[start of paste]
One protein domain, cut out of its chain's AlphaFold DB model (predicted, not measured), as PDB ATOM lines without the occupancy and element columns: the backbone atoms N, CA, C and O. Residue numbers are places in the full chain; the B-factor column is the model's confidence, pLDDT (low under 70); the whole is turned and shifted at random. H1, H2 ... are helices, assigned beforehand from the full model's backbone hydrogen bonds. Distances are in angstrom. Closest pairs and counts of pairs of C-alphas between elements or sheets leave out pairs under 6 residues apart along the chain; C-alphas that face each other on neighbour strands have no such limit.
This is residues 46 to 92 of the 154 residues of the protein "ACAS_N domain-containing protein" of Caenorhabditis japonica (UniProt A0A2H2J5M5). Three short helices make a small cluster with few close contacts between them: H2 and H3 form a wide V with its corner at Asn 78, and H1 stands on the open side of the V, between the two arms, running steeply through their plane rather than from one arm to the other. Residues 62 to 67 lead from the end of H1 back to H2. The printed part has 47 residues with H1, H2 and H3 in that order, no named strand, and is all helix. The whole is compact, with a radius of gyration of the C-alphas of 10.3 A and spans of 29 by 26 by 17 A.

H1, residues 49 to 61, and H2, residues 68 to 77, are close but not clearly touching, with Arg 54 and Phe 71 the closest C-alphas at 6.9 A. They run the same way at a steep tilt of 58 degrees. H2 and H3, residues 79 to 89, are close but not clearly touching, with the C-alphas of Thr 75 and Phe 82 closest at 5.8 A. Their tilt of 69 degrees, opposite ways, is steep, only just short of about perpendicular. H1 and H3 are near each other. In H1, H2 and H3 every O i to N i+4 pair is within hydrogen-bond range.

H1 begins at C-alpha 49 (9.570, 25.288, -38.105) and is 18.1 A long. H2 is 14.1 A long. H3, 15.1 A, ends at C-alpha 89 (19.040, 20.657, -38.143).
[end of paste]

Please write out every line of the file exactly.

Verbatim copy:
One protein domain, cut out of its chain's AlphaFold DB model (predicted, not measured), as PDB ATOM lines without the occupancy and element columns: the backbone atoms N, CA, C and O. Residue numbers are places in the full chain; the B-factor column is the model's confidence, pLDDT (low under 70); the whole is turned and shifted at random. H1, H2 ... are helices, assigned beforehand from the full model's backbone hydrogen bonds. Distances are in angstrom. Closest pairs and counts of pairs of C-alphas between elements or sheets leave out pairs under 6 residues apart along the chain; C-alphas that face each other on neighbour strands have no such limit.
This is residues 46 to 92 of the 154 residues of the protein "ACAS_N domain-containing protein" of Caenorhabditis japonica (UniProt A0A2H2J5M5). Three short helices make a small cluster with few close contacts between them: H2 and H3 form a wide V with its corner at Asn 78, and H1 stands on the open side of the V, between the two arms, running steeply through their plane rather than from one arm to the other. Residues 62 to 67 lead from the end of H1 back to H2. The printed part has 47 residues with H1, H2 and H3 in that order, no named strand, and is all helix. The whole is compact, with a radius of gyration of the C-alphas of 10.3 A and spans of 29 by 26 by 17 A.

H1, residues 49 to 61, and H2, residues 68 to 77, are close but not clearly touching, with Arg 54 and Phe 71 the closest C-alphas at 6.9 A. They run the same way at a steep tilt of 58 degrees. H2 and H3, residues 79 to 89, are close but not clearly touching, with the C-alphas of Thr 75 and Phe 82 closest at 5.8 A. Their tilt of 69 degrees, opposite ways, is steep, only just short of about perpendicular. H1 and H3 are near each other. In H1, H2 and H3 every O i to N i+4 pair is within hydrogen-bond range.

H1 begins at C-alpha 49 (9.570, 25.288, -38.105) and is 18.1 A long. H2 is 14.1 A long. H3, 15.1 A, ends at C-alpha 89 (19.040, 20.657, -38.143).